When the regal government was restored, for the sake of which Mr. Dolben had so often hazarded his life, his zeal for the cause and sufferings in it were not forgotten by the king f. In that very year, 1660, he took his degree of D. D. on being appointed a canon of Christ Church, Oxford. In the same year he was also presented to the rectory of Newington-cum-Britwell, in Oxfordshire, in the gift of the archbishop of Canterbury. His preferments and honours now succeeded each other rapidly; the time of trial was past, and the time of reward had arrived. In 1661 he became a prebendary of St. Paul’s (the prebend of Cadington major), and was one of those who signed the revised Liturgy, which passed the house of convocation December iiotb, in that year. In 1662 he was appointed archdeacon of London, and presented to the vicarage of St. Giles’s, Cripplegate; but resigned both a short time after, with his other parochial preferment, on being installed dean of Westminster. He was chosen prolocutor of the lower house of convocation in 1664, and soon after became clerk of the closet to- the king. In 1666 he was consecrated bishop of Rochester, and allowed to hold the deanery of Westminster in commendam. In 1675 he was

* In the mansion of the Dolben fa- Ham Dolben to the society of Christ

mily in Northamptonshire is a fine church. Oxford, an<1 is placed in their

painting- by sir Peter I.ely, grounded hall. Chalmers’s History of Oxford,

upon the abo?e circumstance. In this p. 312.

piece Dr. Fell, Dr. Dolben, and Dr. f When the regicides were conAllestree, are represented in thrir <;a- deinned, Dr. Dolbeu and Dr. Barwiek uouical habits, as joining in the liturgy were appointed to visit some of them in of the church. A copy of this picture pn-s->n.See an account of this in Barlias lately been presented by sir WiU wick’s Life, p< l iy;>, &c. | appointed lord high almoner; an office, says Wood, which he discharged with such justice and integrity as was for the great benefit of the poor. It would betray great ignorance of the ways of courts to suppose, that in all these steps he was not in part indebted to the interference and interest of archbishop Sheldon; yet where merit is conspicuous, the effect of patronage is greatly facilitated, which appears to have been the case in the instance now before us.

Translation to the see of York was the final gradation of his honours, and enjoyed only for a short time, as between the last advancement and his death something less than three years intervened. He was translated to York in August 1683*, and then became, by an unusual transition, the ecclesiastical governor of that place which he had formerly assisted in defending by military force. His activity was not yet exhausted, though exerted in a different way; he diligently contributed to the good administration of the service in his cathedral, and in 1685 made a new regulation of archbishop Grindal’s order of preachers, and appointed a weekly celebration of the holy sacrament: and was, in all respects, as his epitaph expresses it, an example both to the flock and to the pastors under him. The death of archbishop Dolben was occasioned, not by natural decay, but by criminal neglect. At an inn on the North road he was suffered by the proprietors to sleep in a room where the infection of the small-pox remained; he there caught the disorder, which being of a virulent kind, and attended with lethargy, put an end to his life at Bishopthorp, on the 11th of April 1686, in the sixty-second year of his age, after a confinement to his bed of only four days. The body of the archbishop was deposited in the cathedral at York, where a handsome monument, with a very copious inscription, records his merits, and the principal circumstances of his life.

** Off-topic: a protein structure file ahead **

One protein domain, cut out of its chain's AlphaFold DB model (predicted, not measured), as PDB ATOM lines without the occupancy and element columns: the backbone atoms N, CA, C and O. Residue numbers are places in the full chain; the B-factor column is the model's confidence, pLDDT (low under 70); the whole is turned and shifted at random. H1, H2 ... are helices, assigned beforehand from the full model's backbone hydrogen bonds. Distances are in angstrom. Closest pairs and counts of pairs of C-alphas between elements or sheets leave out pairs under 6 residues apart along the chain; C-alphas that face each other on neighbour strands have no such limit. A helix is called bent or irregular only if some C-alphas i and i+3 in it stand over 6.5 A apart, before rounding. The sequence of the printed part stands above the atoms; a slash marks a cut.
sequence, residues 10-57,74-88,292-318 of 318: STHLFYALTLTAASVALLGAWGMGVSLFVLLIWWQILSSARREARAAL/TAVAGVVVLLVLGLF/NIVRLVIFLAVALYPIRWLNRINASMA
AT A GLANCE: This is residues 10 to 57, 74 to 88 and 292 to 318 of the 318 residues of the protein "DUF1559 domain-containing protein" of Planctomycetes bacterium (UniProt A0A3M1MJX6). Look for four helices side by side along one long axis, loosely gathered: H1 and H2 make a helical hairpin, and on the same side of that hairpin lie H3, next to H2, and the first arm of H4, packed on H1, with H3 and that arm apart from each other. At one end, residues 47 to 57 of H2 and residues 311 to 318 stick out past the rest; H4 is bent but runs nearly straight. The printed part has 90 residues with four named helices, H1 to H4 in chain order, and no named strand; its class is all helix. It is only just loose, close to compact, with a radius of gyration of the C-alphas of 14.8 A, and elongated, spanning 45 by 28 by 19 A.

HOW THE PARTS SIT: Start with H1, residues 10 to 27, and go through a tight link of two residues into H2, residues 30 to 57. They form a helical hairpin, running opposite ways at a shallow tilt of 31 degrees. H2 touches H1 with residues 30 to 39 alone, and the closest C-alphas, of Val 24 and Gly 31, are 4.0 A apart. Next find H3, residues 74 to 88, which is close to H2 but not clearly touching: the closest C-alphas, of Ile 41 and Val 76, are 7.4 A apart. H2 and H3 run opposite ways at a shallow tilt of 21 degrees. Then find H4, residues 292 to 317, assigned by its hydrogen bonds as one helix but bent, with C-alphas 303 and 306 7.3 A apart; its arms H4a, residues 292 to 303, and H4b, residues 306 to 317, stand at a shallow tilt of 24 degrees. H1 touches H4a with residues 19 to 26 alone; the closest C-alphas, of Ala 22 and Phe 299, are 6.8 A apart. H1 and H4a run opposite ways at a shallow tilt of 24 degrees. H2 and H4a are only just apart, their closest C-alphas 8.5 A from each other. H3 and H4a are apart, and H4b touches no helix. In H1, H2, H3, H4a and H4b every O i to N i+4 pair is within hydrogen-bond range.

Anthony Wood says of archbishop Dolben, that “he was a man of a free, generous, and noble disposition, and of a natural, bold, and happy eloquence.” The latter circumstance is confirmed by the testimony of his epitaph;


Burnet, in speaking of his translation to York, characterizes him as “a man of more spirit than discretion, and an excellent preacher, but of a free conversation, which laid him open to much censure in a vicious court. And indeed he proved a much better archbishop than he had been a bishop.” Some part of this character redounds to the honour of archbishop Dolben, and some part, perhaps our readers will think, is not rery intelligible.

| and by another, which we shall presently cite at large. The former, by the following instances of his liberality at the different places with which he was connected. The pulpit at Stanwick is inscribed as his gift when bishop of Rochester. He contributed one hundred pounds to the rebuilding of St. Paul’s cathedral, and two hundred and fifty to the repairs of Christ Church, Oxford. He rebuilt part of the episcopal palace at Bromley; and, when dean of Westminster, influenced the chapter to assign an equal share with their own, in the dividends of fines, to the repairs and support of that venerable church. At York he gave one hundred and ninety-five ounces of plate for the use of the cathedral.